by Swami Krishnananda
So the thought of God is not a logical concept. It is something superior to ordinary understanding. It is super-logical indivisibility of comprehension that is the krisattva brahmatva mentioned in this verse. When Arjuna listens to this tremendous message injected into his mind towards the end of the seventh chapter, he is bewildered, as perhaps every one of us is. We are unable to understand what all this means. It amounts to saying that we cannot think at all. Our minds are put to a stop when we are asked to think in this comprehensive manner, because comprehensiveness is unknown to us. We are always partial beings. We have likes and dislikes; we are either this or that—but not both. Doubt arises in the mind of Arjuna and he puts questions, which are recorded at the beginning of the eighth chapter. What is this Brahman? What is this imperishable Being? What is adhyatma? What is adhibhuta? What is adhiyajna? These questions arise naturally in the mind of anyone. Kim tad-brahma kim adhyatmam kim karma purusottama, adhibhutam ca kim proktam adhidaivam kim ucyate. Adhiyajnah katham ko’tra dehe’smin madhusudana, prayana-kle ca katham jneyo’si niyatatmabhih. “How are we to contemplate You, the Supreme Being, at the time of passing? What do You mean by these words that You have used in Your lecture?”
The great Teacher of the Bhagavadgita answers in reply to these queries. Every term is explained beautifully. The imperishable, eternal is called the Absolute—aksaram brahma paramam. There is only one imperishable reality anywhere, and this world of perception does not contain anything imperishable—everything is passing in this world. Even this will pass away. Everything will pass away in this world, because in finitude is hidden a tendency to move on into larger experiences. No finite object can rest contented with itself. Finitude is a name for restlessness and an eagerness to transcend oneself into a larger dimension. So every finite object dies, perishes to its present form and assumes a new form in the process of the evolution of finitude towards larger finitudes, into greater forms of synthesis, until the supreme synthesis is reached, which is the supreme Brahman, the Absolute. Inasmuch as everything is perishable, the tendency of the whole universe is to overcome this perishable character of itself and attain the imperishable Brahman—aksaram brahma paramam. The adhyatma is the essential nature of an individual—svabhavo’dhytmam ucyate. Your essential nature is called adhyatma. Your essential nature is naturally not what appears on the surface of your personality. Your body, your social conduct, the words that you speak, the ideas that you think usually—these are not your personality. These are temporary expressions of various layers of your personality at different moments of time. They are like the movement of a river, or the burning of the flame of a lamp—a continuity but not an indivisibility.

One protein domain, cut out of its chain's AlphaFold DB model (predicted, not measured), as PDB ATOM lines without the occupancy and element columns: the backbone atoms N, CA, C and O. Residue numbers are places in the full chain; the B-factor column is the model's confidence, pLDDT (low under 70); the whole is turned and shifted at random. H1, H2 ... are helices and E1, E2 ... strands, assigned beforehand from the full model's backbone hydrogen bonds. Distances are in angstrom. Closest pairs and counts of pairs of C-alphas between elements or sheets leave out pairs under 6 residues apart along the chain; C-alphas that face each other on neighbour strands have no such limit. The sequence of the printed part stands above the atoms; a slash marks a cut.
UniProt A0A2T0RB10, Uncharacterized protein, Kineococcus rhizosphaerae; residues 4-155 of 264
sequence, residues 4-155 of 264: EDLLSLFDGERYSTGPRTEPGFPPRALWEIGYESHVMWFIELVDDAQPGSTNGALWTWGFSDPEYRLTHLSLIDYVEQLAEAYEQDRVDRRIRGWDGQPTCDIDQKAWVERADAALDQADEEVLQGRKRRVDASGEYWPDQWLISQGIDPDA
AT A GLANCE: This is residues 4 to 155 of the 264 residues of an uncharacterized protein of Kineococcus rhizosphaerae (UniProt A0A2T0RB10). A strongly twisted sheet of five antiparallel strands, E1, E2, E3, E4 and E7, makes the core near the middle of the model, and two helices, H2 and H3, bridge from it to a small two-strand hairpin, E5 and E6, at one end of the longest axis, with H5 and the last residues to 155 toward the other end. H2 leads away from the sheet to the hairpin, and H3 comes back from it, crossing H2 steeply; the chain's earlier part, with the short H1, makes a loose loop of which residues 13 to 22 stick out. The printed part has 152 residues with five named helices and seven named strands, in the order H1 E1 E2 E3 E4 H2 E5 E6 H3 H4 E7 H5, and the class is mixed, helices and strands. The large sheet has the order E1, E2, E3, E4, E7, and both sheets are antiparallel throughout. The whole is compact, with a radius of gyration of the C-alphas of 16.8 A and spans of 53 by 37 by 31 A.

But in spite of this continuity and a procession which forms the empirical personality of the individual, there is a basic indivisibility. That essential content is the adhyatma—atman as it is usually called. Sometimes it is known as the kutastachaitanya in Vedantic language. The innermost essence and the basic rock bottom of the individual is adhyatma, and it is inseparable from the imperishable Brahman. The atman is Brahman; kutasta is the same as the Absolute. Just as the root of the wave in the ocean is the ocean itself, the root of personality, the Overself, the kutastachaitanya, is Brahman, the Imperishable. Aksaram brahma paramam svabhavo ‘dhytmam ucyate, bhuta-bhavodbhava-karo visargah karma-samjnitah: All activity which forms part of the field of adhiyajna is called karma in a cosmical sense. There is only one activity ultimately, and that is the movement of the cosmos towards its ultimate end. The purpose of the universe is the impulse behind activity, and therefore there can be only one action anywhere and not many actions, such as my action or your action. All actions, the so-called activities of individuals, are facets of cosmic activity. This is the supreme yajna and is called adhiyajna—the transcendent purpose behind all activities.
The whole gospel of the Bhagavadgita herein is imbedded—the principle of karma getting transformed into yoga, known as karma yoga, when all actions are realised as expressions of cosmic activity. There is no such thing as my activity or your activity. They are only outer manifestations, through the individualities of persons, of that supreme impulse of universal action, and therefore there is only one agent behind action—God Himself—and neither are you the doer, nor am I the doer. If the agent is the Supreme Being in any form of action, all results of actions also accrue to Him. That is why the Gita again insists upon our abandonment of the fruits of action. If the actions do not belong to you, the fruits thereof also cannot belong to you. If, by any kind of egotistic affirmation of yourself, you assert your agency in any kind of action, there would be a nemesis following from this false notion of action—a reaction set up by this individual notion of activity or personal agency. This nemesis or reaction is what is known as karma bandhana, or the bondage of karma, which becomes the source of sorrows of various types, including transmigration. So the creative impulse, which is the source of all forms of action in this world, is the ultimate karma. This alone can be called real karma, and all other karmas are included in this supreme karma.